Another question that arises is this. If the redemption of Man is the beginning of Nature’s redemption as a whole, must we then conclude after all that Man is the most important thing in Nature? If I had to answer ‘Yes’ to this question I should not be embarrassed. Supposing Man to be the only rational animal in the universe, then (as has been shown) his small size and the small size of the globe he inhabits would not make it ridiculous to regard him as the hero of the cosmic drama: Jack after all is the smallest character in Jack the Giant-Killer. Nor do I think it in the least improbable that Man is in fact the only rational creature in this spatio-temporal Nature. That is just the sort of lonely pre-eminence—just the disproportion between picture and frame—which all that I know of Nature’s ‘selectiveness’ would lead me to anticipate. But I do not need to assume that it actually exists. Let Man be only one among a myriad of rational species, and let him be the only one that has fallen. Because he has fallen, for him God does the great deed; just as in the parable it is the one lost sheep for whom the shepherd hunts. Let Man’s pre-eminence or solitude be one not of superiority but of misery and evil: then, all the more, Man will be the very species into which Mercy will descend. For this prodigal the fatted calf, or, to speak more suitably, the eternal Lamb, is killed. But once the Son of God, drawn hither not by our merits but by our unworthiness, has put on human nature, then our species (whatever it may have been before) does become in one sense the central fact in all Nature: our species, rising after its long descent, will drag all Nature up with it because in our species the Lord of Nature is now included. And it would be all of a piece with what we already know if ninety and nine righteous races inhabiting distant planets that circle distant suns, and needing no redemption on their own account, were remade and glorified by the glory which had descended into our race. For God is not merely mending, not simply restoring a status quo. Redeemed humanity is to be something more glorious than unfallen humanity would have been, more glorious than any unfallen race now is (if at this moment the night sky conceals any such). The greater the sin, the greater the mercy: the deeper the death the brighter the rebirth. And this super-added glory will, with true vicariousness, exalt all creatures and those who have never fallen will thus bless Adam’s fall.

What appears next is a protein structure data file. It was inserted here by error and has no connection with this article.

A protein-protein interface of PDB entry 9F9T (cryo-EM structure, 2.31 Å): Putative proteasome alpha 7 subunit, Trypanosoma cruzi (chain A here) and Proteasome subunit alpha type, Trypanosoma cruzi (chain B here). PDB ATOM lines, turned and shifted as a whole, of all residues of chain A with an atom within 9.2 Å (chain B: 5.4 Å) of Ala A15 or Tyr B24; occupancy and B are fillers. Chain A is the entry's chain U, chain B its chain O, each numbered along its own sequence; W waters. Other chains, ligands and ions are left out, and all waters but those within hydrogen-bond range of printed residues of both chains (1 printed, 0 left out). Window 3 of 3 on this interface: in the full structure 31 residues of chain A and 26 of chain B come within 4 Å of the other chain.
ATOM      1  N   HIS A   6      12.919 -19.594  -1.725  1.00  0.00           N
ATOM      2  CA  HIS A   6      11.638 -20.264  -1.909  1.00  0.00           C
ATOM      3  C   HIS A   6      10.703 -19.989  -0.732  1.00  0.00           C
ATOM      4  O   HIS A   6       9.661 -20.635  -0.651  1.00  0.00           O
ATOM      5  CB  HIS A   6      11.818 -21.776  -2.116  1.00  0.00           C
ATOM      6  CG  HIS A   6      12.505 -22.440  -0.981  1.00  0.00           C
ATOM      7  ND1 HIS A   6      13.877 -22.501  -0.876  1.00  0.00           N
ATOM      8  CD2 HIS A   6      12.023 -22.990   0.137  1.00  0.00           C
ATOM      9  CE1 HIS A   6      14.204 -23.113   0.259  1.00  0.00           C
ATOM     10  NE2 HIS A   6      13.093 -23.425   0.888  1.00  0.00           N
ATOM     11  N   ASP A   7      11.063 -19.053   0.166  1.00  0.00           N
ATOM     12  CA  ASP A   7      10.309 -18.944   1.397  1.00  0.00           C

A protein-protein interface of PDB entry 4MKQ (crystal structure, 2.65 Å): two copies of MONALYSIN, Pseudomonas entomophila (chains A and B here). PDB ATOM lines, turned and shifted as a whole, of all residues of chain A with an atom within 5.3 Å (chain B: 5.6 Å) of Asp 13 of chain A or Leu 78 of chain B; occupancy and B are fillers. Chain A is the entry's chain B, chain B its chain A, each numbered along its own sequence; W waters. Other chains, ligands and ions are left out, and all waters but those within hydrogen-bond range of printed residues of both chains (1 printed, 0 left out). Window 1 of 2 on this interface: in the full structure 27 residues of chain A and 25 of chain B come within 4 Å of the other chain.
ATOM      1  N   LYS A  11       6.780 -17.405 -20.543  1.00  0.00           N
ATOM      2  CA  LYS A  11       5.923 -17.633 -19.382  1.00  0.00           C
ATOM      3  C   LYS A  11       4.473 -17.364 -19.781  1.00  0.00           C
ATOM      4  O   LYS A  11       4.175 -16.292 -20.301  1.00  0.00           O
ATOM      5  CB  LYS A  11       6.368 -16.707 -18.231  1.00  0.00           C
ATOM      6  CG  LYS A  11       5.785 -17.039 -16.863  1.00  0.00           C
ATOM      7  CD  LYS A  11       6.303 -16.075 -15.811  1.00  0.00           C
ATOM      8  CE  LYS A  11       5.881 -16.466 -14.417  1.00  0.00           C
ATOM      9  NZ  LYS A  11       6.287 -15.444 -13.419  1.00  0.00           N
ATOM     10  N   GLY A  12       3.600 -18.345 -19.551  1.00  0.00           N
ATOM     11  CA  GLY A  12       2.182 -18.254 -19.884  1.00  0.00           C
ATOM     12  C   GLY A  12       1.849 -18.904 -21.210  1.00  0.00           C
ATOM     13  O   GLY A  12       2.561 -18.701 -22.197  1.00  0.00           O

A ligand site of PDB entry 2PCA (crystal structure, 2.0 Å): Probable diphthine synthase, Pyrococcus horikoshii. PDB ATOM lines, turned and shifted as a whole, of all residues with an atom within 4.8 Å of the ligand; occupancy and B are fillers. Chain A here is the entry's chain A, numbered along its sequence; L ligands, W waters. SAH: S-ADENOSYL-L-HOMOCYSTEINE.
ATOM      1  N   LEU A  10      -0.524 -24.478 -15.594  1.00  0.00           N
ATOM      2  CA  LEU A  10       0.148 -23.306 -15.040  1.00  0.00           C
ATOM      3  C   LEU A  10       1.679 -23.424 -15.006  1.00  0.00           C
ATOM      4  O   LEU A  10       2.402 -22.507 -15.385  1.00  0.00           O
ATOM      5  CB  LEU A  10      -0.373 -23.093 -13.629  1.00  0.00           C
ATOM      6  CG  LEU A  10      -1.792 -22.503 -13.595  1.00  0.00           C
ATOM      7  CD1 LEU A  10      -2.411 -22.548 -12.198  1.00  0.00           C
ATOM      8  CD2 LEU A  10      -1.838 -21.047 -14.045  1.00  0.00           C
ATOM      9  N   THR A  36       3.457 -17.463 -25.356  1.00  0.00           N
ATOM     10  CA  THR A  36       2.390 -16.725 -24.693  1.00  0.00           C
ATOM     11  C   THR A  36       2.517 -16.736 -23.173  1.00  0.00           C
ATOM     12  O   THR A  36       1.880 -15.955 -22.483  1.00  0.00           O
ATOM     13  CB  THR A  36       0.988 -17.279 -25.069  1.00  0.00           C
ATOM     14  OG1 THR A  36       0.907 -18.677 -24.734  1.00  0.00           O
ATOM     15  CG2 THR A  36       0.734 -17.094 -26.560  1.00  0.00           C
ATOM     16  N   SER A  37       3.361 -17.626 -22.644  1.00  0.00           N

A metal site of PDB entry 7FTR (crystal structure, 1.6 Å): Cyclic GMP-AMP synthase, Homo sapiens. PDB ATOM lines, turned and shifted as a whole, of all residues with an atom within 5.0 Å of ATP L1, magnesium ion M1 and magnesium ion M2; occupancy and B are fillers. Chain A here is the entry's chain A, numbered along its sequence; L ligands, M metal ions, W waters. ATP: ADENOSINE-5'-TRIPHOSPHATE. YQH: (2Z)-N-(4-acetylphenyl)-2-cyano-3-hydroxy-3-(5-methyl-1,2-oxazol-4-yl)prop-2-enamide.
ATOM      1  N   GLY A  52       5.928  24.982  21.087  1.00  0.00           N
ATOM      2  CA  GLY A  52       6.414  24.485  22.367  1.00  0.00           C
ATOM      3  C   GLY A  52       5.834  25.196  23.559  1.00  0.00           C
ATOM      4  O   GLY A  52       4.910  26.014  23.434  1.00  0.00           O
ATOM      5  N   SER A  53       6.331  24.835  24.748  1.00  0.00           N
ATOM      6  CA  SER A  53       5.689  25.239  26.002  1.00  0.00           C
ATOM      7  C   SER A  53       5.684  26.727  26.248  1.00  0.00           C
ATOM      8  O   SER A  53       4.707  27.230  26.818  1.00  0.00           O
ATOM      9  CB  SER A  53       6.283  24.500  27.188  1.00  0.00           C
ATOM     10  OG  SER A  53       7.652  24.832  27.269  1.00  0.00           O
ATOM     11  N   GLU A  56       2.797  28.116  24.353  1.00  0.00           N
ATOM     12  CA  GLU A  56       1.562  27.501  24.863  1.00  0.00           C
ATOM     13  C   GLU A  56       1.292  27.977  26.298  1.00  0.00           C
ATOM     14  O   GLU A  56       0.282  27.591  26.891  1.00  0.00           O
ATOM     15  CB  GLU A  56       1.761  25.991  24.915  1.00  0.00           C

I write so far on the assumption that the Incarnation was occasioned only by the Fall. Another view has, of course, been sometimes held by Christians. According to it the descent of God into Nature was not in itself occasioned by sin. It would have occurred for Glorification and Perfection even if it had not been required for Redemption. Its attendant circumstances would have been very different: the divine humility would not have been a divine humiliation, the sorrows, the gall and vinegar, the crown of thorns and the cross, would have been absent. If this view is taken, then clearly the Incarnation, wherever and however it occurred, would always have been the beginning of Nature’s rebirth. The fact that it has occurred in the human species, summoned thither by that strong incantation of misery and abjection which Love has made Himself unable to resist, would not deprive it of its universal significance.